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New light-harvesting system could revolutionize solar energy, researchers claim

What just happened? The solar energy revolution might be about to shift into an even higher gear. Researchers in Germany have developed a groundbreaking new light-harvesting system that could drive a huge leap in solar cell efficiency by absorbing light across the entire visible range.

For years, solar tech has been hamstrung by some fundamental limitations. Traditional silicon-based solar cells can absorb light across the entire visible spectrum, which is great, but they do so “weakly.” They also need to be thick – we’re talking micrometers – to soak up enough photons to generate meaningful electricity. That added bulk makes them heavier, pricier, and harder to integrate seamlessly into buildings and vehicles.

On the flip side, thin-film solar cells made from organic dyes are cheap and lightweight, clocking in at just 100 nanometers thick. But they can only absorb a narrow slice of the solar spectrum, which is not an ideal tradeoff.

Now, scientists at the University of Würzburg may have cracked the code with a new bio-inspired design. The study, published in the journal Chem, highlights a new system, dubbed URPB, modeled after the photosynthetic antennae in plants and bacteria that so efficiently capture sunlight.

But rather than relying on nature’s complex machinery, the URPB uses a simpler structure – four different dyes arranged in a precisely stacked configuration. Because the arrangement is so neat, it can capture light across UV, visible, and near-infrared wavelengths with excellent efficiency. And that’s where the name comes from. URPB corresponds to the four light wavelengths each layer can absorb: ultraviolet, red, purple, and blue.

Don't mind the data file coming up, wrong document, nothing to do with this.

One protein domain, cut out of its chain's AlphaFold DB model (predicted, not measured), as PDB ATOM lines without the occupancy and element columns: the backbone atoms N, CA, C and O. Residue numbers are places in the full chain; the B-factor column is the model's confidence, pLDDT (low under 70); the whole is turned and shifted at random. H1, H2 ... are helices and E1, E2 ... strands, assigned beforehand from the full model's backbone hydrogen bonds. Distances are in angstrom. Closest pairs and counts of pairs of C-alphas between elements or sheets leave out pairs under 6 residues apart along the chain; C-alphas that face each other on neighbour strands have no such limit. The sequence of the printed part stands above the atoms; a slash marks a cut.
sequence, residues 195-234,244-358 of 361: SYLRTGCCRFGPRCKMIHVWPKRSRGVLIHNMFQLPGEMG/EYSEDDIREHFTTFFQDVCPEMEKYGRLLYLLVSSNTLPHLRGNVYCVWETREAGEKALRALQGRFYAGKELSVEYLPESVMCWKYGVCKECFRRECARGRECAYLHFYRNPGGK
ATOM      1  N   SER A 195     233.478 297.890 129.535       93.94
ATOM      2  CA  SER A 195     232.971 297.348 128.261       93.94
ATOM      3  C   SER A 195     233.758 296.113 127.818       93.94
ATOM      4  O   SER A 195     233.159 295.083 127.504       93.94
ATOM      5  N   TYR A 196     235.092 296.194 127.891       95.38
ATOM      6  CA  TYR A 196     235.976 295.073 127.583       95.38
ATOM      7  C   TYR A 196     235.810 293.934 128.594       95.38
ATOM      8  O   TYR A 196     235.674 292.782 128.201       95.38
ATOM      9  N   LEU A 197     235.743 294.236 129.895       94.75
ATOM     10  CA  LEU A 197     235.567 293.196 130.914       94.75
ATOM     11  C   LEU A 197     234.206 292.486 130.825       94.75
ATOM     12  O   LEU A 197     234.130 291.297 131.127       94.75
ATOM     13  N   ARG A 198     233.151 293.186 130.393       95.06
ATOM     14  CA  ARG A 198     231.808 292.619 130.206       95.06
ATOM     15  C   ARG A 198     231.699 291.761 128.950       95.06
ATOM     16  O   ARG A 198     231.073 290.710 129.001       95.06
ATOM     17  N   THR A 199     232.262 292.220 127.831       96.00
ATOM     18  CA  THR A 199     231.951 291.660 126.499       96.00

In the team’s testing, the system converted a full 38% of incoming light into useful energy – orders of magnitude better than the individual dyes could manage on their own, maxing out at just 3%.

Current solar cell technology is rapidly maxing out in efficiency and the above research is far from the only attempt at squeezing more power out of cells. For instance, a recent Turkish study analyzed a semi-spherical photovoltaic solar cell structure that could absorb up to 66% more light compared to flat panels. Computer simulations looked promising, but real-world prototyping is needed.

Before this in 2023, scientists attempted to enhance traditional silicon solar cells by adding a new perovskite layer on top. This compound captures different light wavelengths, potentially increasing efficiency beyond 30% – a pivotal threshold for making solar energy more viable at a global scale.

Of course, moving technology like this from the lab to commercial-scale manufacturing is always an uphill battle. Every solar breakthrough sparks plenty of hype before reality sets in.

Read More: New light-harvesting system could revolutionize solar energy, researchers claim

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